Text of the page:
Top dresser that’s always in fashion

When it comes to top dressing there’s a GKB machine that is just the job. The GKB SP100 has been developed on the back of the success of GKB’s trailed versions and to meet your needs with straightforward mounting onto turf trucks using a simple bolt-on system. Stand legs allow the SP100 to be quickly set up or removed. With its 1m3 hopper capacity the machine suits a variety of purposes, evenly distributing materials, such as sand and mulch with variable spread widths and depths. It’s easily fitted with electro-hydraulic controls and runs directly off the hydraulics of the chosen turf truck. Furthermore, the Sandspreader is available in four different designs which range from 1m3 to 4m3. While the SP100 is suitable for assembling on a turf truck: the ProGator, Truckster or Workman for example, other designs are provided with four pivoting balloon tires, for the perfect distribution of the weight on your golf course.

If you would like to know more about how GKB Machines can help improve and maintain your course or sports pitches a have a chat with Tom Shinkins on 07495 883617 or visit www.gkbmachines.com

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Groundsmen Look To The Heavens

Groundsmen Look To The Heavens: It was around this time in the long, hot summer of 1976 that things were getting really desperate for the nation’s greenkeepers and groundsmen. It remains the hottest, driest summer on record, though one that this year is threatening to outdo, and it forced those in search of water to keep their well-tended turf alive to get creative.

Exeter City drew up a plan to pour 10,000 gallons of treated sewage effluent on to the pitch. Torquay United trucked in waste water from a sewage works in Heathfield, and Brentford brought in 30,000 gallons from their local treatment plant. The only way the rugby league club New Hunslet could render the ground at their Elland Road Greyhound Stadium soft enough for a cup tie against Keighley to go ahead was to use a tanker full of water collected from a nearby car factory, which was contaminated with oil and “other waste materials”. “Tests on it show that it does not constitute a hazard to health,” wrote the Times, reassuringly.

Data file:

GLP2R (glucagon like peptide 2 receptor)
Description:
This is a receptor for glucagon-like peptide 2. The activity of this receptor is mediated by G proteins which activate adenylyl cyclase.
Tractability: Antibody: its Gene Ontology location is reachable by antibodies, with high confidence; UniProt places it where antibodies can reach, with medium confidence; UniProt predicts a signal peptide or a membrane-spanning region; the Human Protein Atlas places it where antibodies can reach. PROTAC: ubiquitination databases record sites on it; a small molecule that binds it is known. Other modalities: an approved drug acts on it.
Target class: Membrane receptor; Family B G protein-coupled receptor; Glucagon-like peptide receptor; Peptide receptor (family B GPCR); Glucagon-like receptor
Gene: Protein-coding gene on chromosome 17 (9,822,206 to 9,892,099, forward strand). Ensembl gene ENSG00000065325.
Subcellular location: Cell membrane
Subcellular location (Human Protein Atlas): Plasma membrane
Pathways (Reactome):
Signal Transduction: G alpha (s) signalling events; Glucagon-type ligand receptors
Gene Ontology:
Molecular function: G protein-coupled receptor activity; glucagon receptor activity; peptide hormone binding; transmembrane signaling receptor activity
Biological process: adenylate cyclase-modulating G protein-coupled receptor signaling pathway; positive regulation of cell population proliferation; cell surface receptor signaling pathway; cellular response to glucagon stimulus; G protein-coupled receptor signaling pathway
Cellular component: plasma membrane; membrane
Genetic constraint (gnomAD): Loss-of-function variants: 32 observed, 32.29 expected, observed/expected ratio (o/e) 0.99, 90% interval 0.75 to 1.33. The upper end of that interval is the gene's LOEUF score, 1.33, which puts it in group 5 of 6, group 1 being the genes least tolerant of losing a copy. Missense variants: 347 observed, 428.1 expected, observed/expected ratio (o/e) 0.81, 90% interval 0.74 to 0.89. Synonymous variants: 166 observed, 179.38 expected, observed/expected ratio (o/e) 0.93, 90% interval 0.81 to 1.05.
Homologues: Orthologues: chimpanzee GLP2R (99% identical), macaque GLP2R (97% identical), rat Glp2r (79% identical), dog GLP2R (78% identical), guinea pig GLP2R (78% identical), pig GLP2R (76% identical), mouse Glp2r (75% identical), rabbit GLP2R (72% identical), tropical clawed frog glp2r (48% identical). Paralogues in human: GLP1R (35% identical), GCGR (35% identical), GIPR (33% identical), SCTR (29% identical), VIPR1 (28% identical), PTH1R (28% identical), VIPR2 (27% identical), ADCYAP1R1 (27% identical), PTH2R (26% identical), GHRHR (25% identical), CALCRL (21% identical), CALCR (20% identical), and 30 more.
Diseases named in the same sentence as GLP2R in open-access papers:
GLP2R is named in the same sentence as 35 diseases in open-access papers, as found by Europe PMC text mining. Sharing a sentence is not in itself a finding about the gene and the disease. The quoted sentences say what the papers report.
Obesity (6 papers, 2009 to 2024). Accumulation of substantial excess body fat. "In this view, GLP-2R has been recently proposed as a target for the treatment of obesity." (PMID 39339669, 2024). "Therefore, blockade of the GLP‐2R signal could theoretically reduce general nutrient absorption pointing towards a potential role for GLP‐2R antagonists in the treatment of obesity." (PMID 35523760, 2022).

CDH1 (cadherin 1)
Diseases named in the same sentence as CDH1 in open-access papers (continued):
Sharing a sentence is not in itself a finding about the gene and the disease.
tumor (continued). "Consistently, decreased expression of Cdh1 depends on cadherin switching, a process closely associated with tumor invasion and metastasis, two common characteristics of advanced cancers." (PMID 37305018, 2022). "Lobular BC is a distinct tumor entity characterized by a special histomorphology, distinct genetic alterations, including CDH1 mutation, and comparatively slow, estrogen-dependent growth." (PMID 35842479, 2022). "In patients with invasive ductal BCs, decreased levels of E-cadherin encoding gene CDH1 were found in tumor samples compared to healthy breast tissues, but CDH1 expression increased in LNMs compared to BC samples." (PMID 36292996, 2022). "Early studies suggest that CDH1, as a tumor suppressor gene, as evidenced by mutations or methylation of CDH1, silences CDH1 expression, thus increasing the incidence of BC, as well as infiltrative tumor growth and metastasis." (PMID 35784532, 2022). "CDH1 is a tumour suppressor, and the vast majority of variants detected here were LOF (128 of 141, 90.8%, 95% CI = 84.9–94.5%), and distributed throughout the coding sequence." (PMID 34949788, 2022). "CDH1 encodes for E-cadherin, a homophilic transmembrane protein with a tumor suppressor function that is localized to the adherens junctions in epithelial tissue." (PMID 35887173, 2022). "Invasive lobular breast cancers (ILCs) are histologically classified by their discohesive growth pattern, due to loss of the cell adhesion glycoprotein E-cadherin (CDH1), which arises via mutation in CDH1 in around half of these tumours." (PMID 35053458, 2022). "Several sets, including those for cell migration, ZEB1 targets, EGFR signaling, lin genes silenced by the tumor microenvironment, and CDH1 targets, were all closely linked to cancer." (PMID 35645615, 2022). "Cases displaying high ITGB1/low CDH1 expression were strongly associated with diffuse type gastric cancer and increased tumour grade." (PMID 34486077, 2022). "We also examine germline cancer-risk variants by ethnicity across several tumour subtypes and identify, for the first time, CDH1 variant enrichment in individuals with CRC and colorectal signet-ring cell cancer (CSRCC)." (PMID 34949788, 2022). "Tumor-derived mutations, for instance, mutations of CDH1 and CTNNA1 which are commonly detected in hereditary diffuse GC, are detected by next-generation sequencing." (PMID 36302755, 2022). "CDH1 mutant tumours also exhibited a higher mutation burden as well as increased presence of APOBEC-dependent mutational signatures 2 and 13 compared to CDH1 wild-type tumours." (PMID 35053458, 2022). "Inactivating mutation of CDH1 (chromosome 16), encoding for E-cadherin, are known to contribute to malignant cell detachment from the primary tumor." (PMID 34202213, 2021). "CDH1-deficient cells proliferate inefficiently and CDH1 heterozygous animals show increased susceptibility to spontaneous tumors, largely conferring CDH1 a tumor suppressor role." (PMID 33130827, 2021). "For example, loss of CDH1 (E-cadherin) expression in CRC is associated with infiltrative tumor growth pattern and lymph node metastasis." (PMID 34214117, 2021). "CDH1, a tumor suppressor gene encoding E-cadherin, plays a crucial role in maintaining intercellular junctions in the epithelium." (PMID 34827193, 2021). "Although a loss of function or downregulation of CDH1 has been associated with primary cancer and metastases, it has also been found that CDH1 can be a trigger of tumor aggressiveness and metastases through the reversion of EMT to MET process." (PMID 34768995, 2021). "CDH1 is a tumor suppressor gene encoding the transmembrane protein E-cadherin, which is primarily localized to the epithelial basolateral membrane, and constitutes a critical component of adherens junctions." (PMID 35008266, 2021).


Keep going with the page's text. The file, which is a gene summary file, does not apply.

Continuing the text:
Groundsmen Look To The Heavens

David Oxley, secretary of the Rugby League, said that though “this is traditionally a hard game for hard men”, playing it on hard ground would be one hard too many. “When it becomes parched and cracks open, that’s the danger point,” he said. “We have suggested that clubs might use purified sewage water, or any similar method. It is very much a local affair. Each club will have to decide for itself but having watched a game last Sunday when it looked more like a battlefield, I think the time is not far off when we shall be forced to call games off.”

The Rugby Football Union and its Welsh equivalent both suggested that clubs should consider cancelling games if pitches remained parched. “We are leaving it to the common sense of the clubs,” a Welsh Rugby Union spokesman said, “but if they did come to us for advice I think we would have to say don’t play unless it rains.”

The Guardian’s Frank Keating spoke to the director of the Sports Turf Research Institute, John Escritt, whose advice to groundsmen was simple: “The first advice is to trust in the power of prayer – and if that doesn’t work, which it won’t, leave the grass long because it can then collect what bit of moisture there might be around at dawn.”